Jimmie Bates wants to know if he should ever update his Windows recovery disk. I checked with Microsoft to get the full story, and here’s what I found out.
First of all, let’s be clear about what the recovery disk is. It’s not an image of your entire OS installation, or a full system backup. According to Microsoft, a user-created recovery disk for Windows 10 includes a bootable recovery environment along with the following:
You’d think the Command Prompt (formerly known as the DOS prompt) would be long-gone after 30 years of Windows’ graphical interface, but it’s not, and there’s a good reason why. Though many of its duties have been replaced by icons or tiles, there are still things a DOS command does better or faster, as any IT professional already knows.
Most users don’t need to go into the deep weeds with command prompts (check out Microsoft's A-Z reference if you do), but there are a few tasks and tricks that are handy for everyone to know. What are your favorite commands? Tell us at email@example.com and we might add it to this article.
Patrick Scott bought some laptops for his kids, but they were so slow the kids stopped using them. This is a common issue with bloatware-laden consumer laptops, sadly. He performed a “factory reset,” with the hopes of reinstalling the OS without all the crap that was preinstalled. To his horror he discovered the factory reset reinstalled all the bloatware, leaving him back where he started.
Luckily for Patrick, there’s a way to get a clean installation of Windows 10, without all the apps that came with your PC. Here’s how it works.
1. From Windows 10’s Start menu, go to Settings > Update & security > Recovery. You can also get there from the traditional Control Panel by clicking Recovery. At the bottom of that window, click the long hyperlink that reads, “If you’re having problems with your PC, go to Settings...”
You never know when you’ll need a Windows recovery drive, so the time to make one is now—and it’s very easy to do.
A recovery drive is similar to the media you’d receive if you bought a pre-built system. Back in the day, PCs would ship with a CD or DVD that included an image of the system as it left the factory. If your PC’s OS went sideways, you could easily revert to the way things were on day one (though you’d lose all of your subsequently created data and applications, obviously). Nowadays manufacturers usually just put an image of the system as it left the factory on a hidden partition of your main drive.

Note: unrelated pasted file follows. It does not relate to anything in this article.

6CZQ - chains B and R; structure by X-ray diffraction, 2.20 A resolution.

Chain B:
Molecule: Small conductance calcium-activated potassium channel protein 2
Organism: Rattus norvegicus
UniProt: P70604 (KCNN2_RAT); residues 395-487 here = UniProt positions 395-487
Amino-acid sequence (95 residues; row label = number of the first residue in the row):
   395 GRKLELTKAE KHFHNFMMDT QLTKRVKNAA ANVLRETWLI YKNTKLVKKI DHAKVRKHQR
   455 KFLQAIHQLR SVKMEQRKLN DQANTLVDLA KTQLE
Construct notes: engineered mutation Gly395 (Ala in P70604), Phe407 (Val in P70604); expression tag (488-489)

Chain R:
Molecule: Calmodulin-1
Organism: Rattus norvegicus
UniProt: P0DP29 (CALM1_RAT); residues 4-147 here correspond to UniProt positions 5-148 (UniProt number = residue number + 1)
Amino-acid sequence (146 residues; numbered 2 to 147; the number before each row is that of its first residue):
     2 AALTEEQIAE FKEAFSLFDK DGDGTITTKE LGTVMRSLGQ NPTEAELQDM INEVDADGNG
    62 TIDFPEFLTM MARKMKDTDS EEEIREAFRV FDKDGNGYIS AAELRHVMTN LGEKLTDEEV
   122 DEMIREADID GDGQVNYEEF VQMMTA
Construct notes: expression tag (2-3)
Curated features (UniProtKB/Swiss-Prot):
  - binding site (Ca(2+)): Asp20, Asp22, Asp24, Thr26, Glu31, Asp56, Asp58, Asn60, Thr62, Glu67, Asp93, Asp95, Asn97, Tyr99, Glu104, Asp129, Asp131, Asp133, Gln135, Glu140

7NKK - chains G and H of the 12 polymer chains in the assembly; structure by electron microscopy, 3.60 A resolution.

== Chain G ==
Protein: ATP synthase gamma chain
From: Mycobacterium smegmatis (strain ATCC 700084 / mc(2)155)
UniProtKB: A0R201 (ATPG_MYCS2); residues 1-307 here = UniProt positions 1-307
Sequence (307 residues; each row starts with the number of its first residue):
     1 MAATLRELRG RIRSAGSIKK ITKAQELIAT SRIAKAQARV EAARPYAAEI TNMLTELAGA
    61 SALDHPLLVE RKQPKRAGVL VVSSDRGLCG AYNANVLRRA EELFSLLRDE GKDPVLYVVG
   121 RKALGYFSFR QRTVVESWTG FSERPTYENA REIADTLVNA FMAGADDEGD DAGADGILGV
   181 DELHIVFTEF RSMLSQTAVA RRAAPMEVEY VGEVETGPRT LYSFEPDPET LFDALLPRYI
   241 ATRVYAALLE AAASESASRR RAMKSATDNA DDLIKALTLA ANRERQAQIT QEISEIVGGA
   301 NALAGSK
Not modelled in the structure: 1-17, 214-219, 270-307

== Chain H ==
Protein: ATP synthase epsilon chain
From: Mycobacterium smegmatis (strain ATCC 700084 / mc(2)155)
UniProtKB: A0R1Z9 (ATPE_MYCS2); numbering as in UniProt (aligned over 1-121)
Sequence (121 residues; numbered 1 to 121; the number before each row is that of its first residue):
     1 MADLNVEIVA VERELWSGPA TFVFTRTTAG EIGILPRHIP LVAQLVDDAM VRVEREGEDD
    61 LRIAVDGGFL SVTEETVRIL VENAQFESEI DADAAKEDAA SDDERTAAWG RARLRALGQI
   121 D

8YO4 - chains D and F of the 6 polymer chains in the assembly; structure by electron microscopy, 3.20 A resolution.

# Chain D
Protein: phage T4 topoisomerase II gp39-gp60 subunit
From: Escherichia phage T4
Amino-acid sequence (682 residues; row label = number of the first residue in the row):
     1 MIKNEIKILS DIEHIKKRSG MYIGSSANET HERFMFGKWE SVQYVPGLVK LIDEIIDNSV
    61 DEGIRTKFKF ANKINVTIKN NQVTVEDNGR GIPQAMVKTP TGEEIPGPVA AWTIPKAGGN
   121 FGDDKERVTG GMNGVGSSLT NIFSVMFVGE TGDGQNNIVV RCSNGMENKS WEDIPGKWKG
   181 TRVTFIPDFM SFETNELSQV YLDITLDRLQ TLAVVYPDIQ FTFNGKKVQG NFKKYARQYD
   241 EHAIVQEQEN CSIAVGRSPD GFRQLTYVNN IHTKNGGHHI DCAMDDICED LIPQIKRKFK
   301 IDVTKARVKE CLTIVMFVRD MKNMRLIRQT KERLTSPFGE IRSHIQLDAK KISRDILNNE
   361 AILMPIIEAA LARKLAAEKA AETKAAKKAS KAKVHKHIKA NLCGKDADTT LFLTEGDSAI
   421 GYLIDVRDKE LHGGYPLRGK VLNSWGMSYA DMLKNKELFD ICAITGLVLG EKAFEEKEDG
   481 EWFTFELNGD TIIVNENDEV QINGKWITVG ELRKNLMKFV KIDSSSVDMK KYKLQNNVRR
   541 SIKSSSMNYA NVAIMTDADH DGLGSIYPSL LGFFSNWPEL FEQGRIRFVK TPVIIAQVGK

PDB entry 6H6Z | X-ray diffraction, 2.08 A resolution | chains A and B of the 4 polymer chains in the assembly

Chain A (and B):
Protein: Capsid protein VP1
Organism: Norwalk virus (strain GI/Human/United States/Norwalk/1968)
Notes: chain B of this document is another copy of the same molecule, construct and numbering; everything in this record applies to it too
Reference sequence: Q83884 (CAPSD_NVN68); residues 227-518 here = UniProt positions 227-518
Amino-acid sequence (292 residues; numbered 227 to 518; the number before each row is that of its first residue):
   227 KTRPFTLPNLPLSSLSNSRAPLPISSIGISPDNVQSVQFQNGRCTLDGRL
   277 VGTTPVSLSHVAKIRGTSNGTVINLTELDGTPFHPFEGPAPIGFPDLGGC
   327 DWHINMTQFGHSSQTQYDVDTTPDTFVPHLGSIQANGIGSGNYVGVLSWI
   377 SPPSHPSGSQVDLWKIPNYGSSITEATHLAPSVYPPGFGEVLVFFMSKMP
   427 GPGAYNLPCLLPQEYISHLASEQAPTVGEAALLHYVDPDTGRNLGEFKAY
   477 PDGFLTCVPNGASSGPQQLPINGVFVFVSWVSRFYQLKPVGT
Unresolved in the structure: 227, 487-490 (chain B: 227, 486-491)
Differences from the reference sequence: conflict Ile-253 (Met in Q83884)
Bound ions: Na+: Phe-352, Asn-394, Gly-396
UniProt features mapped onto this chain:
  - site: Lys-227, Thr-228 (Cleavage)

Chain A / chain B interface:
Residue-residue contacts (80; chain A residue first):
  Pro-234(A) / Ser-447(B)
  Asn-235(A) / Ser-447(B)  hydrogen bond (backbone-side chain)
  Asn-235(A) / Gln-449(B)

A Windows recovery disk builds on this idea. In addition to letting you reinstall Windows, it includes several troubleshooting tools, which can be a lifesaver if your system won’t boot.
The Windows 10 login password went amiss for Albert Pye and about a dozen others who wrote to me saying they couldn't log into their PCs. In every instance they had not touched their computer nor changed anything, yet all of a sudden their password or PIN was incorrect.
Microsoft hasn’t acknowledged it specifically in its update log, so that makes me think it’s a strange brew of circumstance and hardware/software malfunction, perhaps some problem with the installation of an update. These workarounds could help you.
First, try using the on-screen keyboard to enter your password or PIN, as I’ve read that could work when your regular input devices don't. Click the Ease of Access icon (it looks like a sort of clock with a dotted circle) in the lower right-hand corner of the screen.
Mike wants to save a video from Facebook. Luckily if you’re using a desktop or laptop PC it’s quite easy.
I can almost hear you saying, “Hold on Josh—when I watch a Facebook video on my PC there aren’t any links to save it!” Correct, but all you have to do is trick your browser into thinking you’re browsing Facebook on your phone. Here are the steps:
Right-click any non-Youtube video and select Show video URL
At the end of every day do you still dutifully close every file and program window before shutting down your PC? That’s the standard way to handle things, but for quite a few versions of Windows, Microsoft also offered the ability to use Sleep and Hibernate modes instead of just a regular shut down.
In Windows 10, however, Microsoft decided not to include hibernate with the rest of the shut down options under Start > Power by default. The good news is it’s easy to put the option back.